RM1.8 trillion. That’s the forecast for the worldwide revenue from electric vehicles (EVs) in 2030. If Malaysia were to capture even 1% of this, it would amount to RM18 billion — a substantial contribution to the economy indeed.
Within just the last decade, major automobile manufacturers such as General Motors, Renault, BMW, Ford, Mitsubishi, Nissan, Honda, Kia and Volkswagen have all introduced various models of EVs, competing to get a strong foothold in this market segment.
The International Energy Agency, under its electric vehicle initiative, reports that there are now more than 665,000 EVs being used worldwide, up from just 180,000 in 2012. To date, EVs have covered some six billion kilometres, preventing a total of 600 million kg CO2 from being emitted.
Since 2008, governments around the world have spent over RM57.8 billion on EV infrastructure, fiscal incentives, research, development and demonstration. These investments have resulted in EV sales skyrocketing by 1,002% from under 10,000 annual sales in 2010 to 300,000 units in 2014.
Today, four countries are reported to have market shares of electric cars at above 1%. Norway leads with 13% of its private car market, followed by the Netherlands with 4% and the US and Sweden with about 2%.
As for stock, the US has 39% of the global supply with more than 270,000 electric cars, Japan has 16% with 108,000-plus electric cars and China has 12%, with some 83,000 electric cars. In addition to this, China has a burgeoning electric transport sector constituting 36,500 electric buses and more than 230 million electric bikes.
The market leadership position that these countries enjoy are largely attributable to the various initiatives they have rolled out, including financial incentives such as subsidies, tax and duty exemptions and discounts as well as regulatory support such as free parking, free public charging and access to bus lanes.
The EV industry worldwide is poised to continue its prolific growth in the coming years and there is plenty to be gained should we be swift and decisive in our actions to not merely adopt but champion EVs.
The Malaysian EV Industry could impact much more than just the manufacturing and assembling of cars. The wide-scale adoption of EVs would spur an entire sub-industry value chain — from technology and innovation to charging infrastructure and network integration, and recycling mechanisms; from maintenance and service, and standardisation and certification, to qualification and training of human resources.
The potential growth of EV sub-industries can be gleaned from the spectacular escalation of the mobile telecommunications industry. Beginning from just manufacturing mobile phones, the industry grew by leaps and bounds to encompass an entire value chain, from content provider, content aggregator, back office, distribution channels, and equipment vendors to software developers. Since its humble beginnings in the 1980s, the mobile telecommunications industry has continued to thrive and is estimated to generate approximately RM10 trillion by 2017 globally.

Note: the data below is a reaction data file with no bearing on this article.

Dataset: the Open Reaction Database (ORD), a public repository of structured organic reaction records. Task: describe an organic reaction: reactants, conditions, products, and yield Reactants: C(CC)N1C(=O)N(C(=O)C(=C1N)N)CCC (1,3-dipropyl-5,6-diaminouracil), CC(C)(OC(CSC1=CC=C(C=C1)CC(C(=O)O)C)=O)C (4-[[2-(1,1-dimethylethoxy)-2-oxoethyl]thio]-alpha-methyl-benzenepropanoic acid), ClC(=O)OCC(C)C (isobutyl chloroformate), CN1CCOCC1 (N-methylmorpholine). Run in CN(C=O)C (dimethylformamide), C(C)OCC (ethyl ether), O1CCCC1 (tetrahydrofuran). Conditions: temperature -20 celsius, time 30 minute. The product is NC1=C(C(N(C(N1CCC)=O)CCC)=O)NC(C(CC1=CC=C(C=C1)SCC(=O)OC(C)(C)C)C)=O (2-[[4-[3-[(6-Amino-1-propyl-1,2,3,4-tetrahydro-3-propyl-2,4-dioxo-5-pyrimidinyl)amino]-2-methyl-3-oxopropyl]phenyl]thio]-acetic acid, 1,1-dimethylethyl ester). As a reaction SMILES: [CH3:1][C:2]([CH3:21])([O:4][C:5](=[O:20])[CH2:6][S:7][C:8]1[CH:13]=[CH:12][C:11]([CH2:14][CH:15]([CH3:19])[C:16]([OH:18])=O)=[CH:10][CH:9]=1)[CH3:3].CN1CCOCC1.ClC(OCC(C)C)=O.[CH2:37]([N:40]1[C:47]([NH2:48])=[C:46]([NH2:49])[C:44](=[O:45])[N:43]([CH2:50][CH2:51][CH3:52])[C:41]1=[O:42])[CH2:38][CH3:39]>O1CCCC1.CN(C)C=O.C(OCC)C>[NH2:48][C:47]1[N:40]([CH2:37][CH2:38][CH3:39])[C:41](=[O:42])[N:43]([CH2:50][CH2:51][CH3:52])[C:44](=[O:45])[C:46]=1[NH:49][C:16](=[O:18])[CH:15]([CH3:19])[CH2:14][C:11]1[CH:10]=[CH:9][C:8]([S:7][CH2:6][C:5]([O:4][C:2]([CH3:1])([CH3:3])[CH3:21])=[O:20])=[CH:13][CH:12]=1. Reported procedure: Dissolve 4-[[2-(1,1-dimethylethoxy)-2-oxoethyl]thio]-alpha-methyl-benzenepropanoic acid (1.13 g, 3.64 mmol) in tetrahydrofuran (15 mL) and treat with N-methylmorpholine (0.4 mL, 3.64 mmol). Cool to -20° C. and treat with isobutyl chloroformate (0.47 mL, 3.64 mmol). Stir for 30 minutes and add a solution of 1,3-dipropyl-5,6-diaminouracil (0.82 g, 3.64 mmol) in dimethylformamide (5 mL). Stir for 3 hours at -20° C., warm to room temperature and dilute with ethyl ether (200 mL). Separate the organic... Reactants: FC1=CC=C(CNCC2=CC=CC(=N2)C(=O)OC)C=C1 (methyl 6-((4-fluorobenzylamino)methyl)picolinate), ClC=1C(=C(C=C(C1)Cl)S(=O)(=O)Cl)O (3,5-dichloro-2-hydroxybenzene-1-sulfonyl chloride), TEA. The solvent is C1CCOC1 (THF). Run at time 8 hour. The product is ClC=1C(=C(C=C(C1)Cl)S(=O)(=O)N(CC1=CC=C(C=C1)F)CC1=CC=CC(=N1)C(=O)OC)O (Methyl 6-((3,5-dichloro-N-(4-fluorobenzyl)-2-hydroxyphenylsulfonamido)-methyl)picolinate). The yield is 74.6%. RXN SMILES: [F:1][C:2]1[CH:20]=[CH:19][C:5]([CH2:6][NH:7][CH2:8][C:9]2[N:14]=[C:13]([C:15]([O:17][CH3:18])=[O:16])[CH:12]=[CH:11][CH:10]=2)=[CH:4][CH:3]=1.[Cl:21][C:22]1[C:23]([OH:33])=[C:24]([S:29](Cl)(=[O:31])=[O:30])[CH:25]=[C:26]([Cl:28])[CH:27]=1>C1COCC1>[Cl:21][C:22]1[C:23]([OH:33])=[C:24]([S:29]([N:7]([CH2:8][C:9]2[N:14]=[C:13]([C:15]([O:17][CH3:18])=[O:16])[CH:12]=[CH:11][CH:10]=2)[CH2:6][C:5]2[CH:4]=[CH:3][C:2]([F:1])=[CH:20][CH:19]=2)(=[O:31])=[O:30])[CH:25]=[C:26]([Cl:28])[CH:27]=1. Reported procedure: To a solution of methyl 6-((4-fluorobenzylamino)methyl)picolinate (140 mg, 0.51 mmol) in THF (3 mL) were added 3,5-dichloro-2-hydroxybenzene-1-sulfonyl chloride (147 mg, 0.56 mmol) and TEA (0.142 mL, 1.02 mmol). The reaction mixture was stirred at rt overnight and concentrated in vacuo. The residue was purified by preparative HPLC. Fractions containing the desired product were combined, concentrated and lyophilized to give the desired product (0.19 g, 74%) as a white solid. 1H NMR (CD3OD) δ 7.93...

Similarly, the EV industry has many driving factors that could see it experience a tremendous boom in the immediate future. One of the key factors is battery cost, which is currently a major contributor to the comparatively higher price of EVs, but which, with the latest technological developments, is expected to drop 70% this year.
The diversity of models and the travel range of EVs are also continually increasing, with more than 50 models available for purchase around the world. These factors, coupled with the superior safety (increased crumple zone and reduced risk of catching fire) and environmental-friendly (zero-tailpipe emissions) qualities of EVs make them a strong contender as a disruptive force in Malaysia’s transport landscape, and a key economic contributor.
Having said this, it is crucial that we recognise that the EV industry is still a nascent market that requires a certain level of nurturing to realise its full potential here in Malaysia. To date, there has been significant efforts by various authorities to develop the EV industry, including strong government support in both the supply and demand sectors as well as several public-private partnerships to increase the network of EV charging stations.
The electrification of the global vehicle fleet is undoubtedly a long-term ambition that will require staunch commitment from all parties. Nevertheless, it is a commitment that promises to be worthwhile.
China, Japan and South Korea are already leading the way for EV growth in Asia. Closer to home in Asean, Malaysia has an opportunity to helm the EV revolution if we decide to take the lead now in formulating strategies and policies that will boost the EV economy both locally as well as in the region.
Market share of EVs worldwide is still below 1% in most major automotive markets, and therein lies a huge opportunity. It is the perfect time for Malaysia to take the lead in championing this movement towards sustainability.
The question is: Do we have the fortitude to ensure that necessary steps are taken to lead the Asean market in this new and burgeoning industry? Will we just wait and watch? Or will we be completely left out in the electric race?
Ahmad Hadri Haris is CEO of Malaysian Green Technology Corporation (GreenTech Malaysia). An organisation under the Ministry of Energy, Green Technology and Water, GreenTech is tasked with the responsibility to develop this technology into a strategic economic driver for the nation.
This article first appeared in Forum, The Edge Malaysia Weekly, On June 8 - 14, 2015.